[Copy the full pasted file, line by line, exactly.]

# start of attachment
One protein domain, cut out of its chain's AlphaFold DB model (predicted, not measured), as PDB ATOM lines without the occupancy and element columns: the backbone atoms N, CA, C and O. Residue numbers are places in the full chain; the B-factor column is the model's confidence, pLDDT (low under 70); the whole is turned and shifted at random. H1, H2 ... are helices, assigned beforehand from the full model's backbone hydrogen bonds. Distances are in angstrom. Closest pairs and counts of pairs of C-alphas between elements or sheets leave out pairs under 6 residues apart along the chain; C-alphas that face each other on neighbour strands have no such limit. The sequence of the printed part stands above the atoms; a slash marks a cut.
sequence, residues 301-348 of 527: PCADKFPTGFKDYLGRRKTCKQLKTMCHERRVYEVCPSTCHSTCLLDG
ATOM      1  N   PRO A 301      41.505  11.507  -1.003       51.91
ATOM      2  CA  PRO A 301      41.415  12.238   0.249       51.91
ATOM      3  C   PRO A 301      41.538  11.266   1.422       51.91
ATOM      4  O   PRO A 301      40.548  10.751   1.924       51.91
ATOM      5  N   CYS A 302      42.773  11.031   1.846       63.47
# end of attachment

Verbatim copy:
One protein domain, cut out of its chain's AlphaFold DB model (predicted, not measured), as PDB ATOM lines without the occupancy and element columns: the backbone atoms N, CA, C and O. Residue numbers are places in the full chain; the B-factor column is the model's confidence, pLDDT (low under 70); the whole is turned and shifted at random. H1, H2 ... are helices, assigned beforehand from the full model's backbone hydrogen bonds. Distances are in angstrom. Closest pairs and counts of pairs of C-alphas between elements or sheets leave out pairs under 6 residues apart along the chain; C-alphas that face each other on neighbour strands have no such limit. The sequence of the printed part stands above the atoms; a slash marks a cut.
sequence, residues 301-348 of 527: PCADKFPTGFKDYLGRRKTCKQLKTMCHERRVYEVCPSTCHSTCLLDG
ATOM      1  N   PRO A 301      41.505  11.507  -1.003       51.91
ATOM      2  CA  PRO A 301      41.415  12.238   0.249       51.91
ATOM      3  C   PRO A 301      41.538  11.266   1.422       51.91
ATOM      4  O   PRO A 301      40.548  10.751   1.924       51.91
ATOM      5  N   CYS A 302      42.773  11.031   1.846       63.47